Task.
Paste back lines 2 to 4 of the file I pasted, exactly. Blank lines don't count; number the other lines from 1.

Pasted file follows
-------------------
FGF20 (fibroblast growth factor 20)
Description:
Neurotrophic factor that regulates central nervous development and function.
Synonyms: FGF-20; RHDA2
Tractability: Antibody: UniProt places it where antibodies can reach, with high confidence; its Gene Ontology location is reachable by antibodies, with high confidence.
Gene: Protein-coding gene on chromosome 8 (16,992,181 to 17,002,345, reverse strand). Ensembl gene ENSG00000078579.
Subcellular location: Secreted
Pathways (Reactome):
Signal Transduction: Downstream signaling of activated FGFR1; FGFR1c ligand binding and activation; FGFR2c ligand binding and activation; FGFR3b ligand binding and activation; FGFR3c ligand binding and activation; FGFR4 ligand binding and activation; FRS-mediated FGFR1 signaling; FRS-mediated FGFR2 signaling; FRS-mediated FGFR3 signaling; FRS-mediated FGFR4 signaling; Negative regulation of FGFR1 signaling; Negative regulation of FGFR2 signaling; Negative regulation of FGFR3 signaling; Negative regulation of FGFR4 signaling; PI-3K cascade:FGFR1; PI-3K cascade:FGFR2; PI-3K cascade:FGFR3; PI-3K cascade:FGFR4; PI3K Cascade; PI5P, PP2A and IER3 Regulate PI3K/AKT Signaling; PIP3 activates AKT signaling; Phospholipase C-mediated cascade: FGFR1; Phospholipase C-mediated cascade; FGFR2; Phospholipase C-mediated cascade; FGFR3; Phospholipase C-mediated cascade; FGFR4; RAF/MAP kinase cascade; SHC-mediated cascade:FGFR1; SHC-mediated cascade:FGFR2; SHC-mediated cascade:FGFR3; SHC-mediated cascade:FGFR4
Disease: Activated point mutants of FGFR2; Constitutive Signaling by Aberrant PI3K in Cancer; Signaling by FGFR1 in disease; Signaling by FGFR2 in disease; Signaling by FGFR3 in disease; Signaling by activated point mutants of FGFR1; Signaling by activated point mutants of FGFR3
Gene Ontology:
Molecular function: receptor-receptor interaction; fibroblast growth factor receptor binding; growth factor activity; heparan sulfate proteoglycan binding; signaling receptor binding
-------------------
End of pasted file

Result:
Description:
Neurotrophic factor that regulates central nervous development and function.
Synonyms: FGF-20; RHDA2